The Break and Continue Statements



The Break Statement

The break statement, when executed in a while, for, do…while or switch statement, causes an immediate exit from that statement.

Program execution continues with the next statement. Common uses of the break statement are to escape early from a loop or to skip the remainder of a switch statement.


    // Using the break statement in a for statement
    #include <stdio.h>
    // function main begins program execution
    int main( void )
        {
     int a; // counter
   
    // loop 10 times
     for ( a = 1; a <= 10; ++a ) {
    // if a is 5, terminate loop
     if ( a == 5 ) {
         break; // break loop only if a is 5
      } // end if
      printf( "%d ", a ); // display value of a
     } // end for
   
    printf( "\nEnd of loop at a == %d\n", a );
    } // end function main

    Output:
    1 2 3 4
    End of loop at a = 5

Continue Statement

The continue statement, when executed in a while, for or do…while statement, skips the remaining statements in the body of that control statement and performs the next iteration of the loop.

In while and do…while statements, the loop-continuation test is evaluated immediately after the continue statement is executed. In the for statement, the increment expression is executed, then the loop-continuation test is evaluated.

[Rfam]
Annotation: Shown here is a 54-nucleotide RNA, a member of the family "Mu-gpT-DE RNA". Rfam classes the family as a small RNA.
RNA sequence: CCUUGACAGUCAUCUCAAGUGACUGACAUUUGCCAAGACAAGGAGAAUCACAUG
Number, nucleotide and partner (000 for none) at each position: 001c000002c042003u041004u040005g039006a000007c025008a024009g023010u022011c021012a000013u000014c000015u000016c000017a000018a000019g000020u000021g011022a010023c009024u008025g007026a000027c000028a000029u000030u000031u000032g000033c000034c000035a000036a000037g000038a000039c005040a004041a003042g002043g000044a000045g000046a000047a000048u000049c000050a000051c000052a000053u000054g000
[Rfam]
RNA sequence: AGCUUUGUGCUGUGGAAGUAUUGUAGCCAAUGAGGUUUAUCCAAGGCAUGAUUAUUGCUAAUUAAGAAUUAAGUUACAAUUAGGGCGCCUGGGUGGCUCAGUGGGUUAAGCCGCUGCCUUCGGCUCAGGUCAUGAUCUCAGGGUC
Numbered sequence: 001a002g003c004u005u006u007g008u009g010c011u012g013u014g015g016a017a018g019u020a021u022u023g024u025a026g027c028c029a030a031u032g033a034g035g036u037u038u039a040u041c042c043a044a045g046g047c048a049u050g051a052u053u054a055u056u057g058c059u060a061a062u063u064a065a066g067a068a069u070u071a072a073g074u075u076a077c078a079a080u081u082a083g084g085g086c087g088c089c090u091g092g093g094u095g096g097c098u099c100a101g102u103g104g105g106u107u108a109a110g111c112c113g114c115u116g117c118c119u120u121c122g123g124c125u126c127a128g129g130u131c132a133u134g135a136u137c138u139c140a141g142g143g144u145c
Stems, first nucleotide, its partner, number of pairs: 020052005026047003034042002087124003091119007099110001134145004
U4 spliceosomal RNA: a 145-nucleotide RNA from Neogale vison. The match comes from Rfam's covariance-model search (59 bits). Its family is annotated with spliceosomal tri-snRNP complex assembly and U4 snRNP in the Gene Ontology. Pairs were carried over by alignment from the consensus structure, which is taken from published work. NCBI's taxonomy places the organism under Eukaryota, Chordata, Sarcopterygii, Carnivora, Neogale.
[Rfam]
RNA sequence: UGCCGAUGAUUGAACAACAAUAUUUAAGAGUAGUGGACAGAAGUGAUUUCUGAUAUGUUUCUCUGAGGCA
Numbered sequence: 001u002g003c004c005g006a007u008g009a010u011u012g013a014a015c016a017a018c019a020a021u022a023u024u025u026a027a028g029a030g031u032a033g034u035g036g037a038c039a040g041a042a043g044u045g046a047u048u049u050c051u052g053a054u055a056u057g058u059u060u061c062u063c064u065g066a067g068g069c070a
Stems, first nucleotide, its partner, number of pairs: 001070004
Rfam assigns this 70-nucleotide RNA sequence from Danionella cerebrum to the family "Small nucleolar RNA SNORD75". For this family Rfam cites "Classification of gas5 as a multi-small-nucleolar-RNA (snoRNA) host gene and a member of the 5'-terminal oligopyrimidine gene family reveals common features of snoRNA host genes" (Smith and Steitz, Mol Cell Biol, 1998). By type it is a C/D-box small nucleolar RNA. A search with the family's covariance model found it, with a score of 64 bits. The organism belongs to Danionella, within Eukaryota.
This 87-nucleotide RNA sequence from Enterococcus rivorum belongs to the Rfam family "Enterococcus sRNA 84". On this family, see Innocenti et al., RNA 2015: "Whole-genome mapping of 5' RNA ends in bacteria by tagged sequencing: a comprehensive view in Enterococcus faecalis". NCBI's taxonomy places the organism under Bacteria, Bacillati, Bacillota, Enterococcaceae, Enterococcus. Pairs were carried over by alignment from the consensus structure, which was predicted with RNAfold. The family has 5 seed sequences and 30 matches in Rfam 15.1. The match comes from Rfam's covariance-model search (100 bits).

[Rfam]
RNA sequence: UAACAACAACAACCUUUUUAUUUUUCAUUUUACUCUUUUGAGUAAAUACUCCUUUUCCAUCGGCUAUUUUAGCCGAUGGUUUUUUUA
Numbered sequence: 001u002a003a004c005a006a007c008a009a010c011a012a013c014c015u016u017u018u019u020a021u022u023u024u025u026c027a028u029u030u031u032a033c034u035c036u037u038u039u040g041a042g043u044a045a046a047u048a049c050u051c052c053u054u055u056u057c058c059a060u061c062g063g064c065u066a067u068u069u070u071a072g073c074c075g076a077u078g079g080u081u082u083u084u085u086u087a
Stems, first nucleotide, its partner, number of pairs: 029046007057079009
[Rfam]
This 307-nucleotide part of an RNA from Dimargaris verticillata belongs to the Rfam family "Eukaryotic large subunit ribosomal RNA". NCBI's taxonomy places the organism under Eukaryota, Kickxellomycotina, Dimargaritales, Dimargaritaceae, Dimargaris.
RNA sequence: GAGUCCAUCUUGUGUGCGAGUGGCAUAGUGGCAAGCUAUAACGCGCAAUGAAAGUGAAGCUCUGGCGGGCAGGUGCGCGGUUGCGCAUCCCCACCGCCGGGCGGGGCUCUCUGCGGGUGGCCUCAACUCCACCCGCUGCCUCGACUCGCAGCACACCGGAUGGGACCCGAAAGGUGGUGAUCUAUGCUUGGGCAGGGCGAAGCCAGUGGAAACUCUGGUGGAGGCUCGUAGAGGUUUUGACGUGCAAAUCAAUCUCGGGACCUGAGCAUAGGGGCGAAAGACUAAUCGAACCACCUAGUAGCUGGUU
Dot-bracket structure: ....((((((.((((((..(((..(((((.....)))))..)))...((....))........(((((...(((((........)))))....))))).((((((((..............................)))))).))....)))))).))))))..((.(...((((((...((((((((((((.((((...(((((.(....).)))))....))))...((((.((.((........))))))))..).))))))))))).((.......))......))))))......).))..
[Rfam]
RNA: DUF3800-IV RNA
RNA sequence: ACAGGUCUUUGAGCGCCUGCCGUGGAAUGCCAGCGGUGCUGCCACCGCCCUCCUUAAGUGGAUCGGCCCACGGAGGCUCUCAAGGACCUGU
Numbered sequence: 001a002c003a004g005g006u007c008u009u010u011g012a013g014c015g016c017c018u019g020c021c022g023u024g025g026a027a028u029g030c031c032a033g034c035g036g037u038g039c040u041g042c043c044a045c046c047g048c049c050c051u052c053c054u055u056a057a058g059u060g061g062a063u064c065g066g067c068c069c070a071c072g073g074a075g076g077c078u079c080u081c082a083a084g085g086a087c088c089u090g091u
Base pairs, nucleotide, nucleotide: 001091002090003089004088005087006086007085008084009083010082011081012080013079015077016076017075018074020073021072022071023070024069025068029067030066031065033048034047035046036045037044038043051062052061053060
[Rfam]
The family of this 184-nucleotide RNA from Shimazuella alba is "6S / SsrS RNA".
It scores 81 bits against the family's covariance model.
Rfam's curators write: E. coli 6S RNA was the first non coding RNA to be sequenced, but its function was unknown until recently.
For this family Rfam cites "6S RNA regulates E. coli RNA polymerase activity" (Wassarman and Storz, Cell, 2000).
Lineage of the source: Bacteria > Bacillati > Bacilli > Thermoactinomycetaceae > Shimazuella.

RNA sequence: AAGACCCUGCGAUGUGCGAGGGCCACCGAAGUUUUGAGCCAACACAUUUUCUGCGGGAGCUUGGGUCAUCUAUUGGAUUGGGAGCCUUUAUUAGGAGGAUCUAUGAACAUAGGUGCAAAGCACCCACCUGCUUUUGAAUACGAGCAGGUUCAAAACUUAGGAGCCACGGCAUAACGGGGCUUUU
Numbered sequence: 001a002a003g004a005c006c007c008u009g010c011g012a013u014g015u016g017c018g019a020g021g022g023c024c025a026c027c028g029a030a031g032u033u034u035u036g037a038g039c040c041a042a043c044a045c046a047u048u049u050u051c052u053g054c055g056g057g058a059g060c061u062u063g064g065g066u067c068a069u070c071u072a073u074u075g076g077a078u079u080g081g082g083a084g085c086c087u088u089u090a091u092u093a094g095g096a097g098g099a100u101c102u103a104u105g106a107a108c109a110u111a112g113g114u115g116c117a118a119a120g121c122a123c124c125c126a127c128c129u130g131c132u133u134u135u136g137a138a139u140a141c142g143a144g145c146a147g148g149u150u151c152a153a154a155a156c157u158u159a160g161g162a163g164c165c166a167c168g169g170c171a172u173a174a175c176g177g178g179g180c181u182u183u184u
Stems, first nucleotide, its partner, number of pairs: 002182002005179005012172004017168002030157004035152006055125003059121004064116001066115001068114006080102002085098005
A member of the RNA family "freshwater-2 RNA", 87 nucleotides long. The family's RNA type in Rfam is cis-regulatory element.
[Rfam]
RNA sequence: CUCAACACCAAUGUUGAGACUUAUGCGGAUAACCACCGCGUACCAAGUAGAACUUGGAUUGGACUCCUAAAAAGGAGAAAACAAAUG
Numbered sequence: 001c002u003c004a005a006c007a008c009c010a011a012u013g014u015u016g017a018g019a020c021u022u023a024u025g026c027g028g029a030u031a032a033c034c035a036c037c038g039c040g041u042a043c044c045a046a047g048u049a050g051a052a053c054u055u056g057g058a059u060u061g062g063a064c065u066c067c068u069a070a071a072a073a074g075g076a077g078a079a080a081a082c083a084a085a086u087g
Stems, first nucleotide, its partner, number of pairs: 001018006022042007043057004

// Using the continue statement in a for statement
    #include <stdio.h>
    // function main begins program execution
    int main( void )
    {
     unsigned int a; // counter
    // loop 10 times
     for ( a = 1; a <= 10; ++a ) {
    // if a is 5, continue with next iteration of loop
      if ( a == 7 ) {   
         continue; // skip remaining code in loop body
      } // end if
      printf( "%u ", a ); // display value of a
    } // end for
   
      puts( "\nUsed continue to skip printing the value 7" );
    } // end function main

    Output:
    1 2 3 4 5 6 8 9 10
    Used continue to skip printing the value 7

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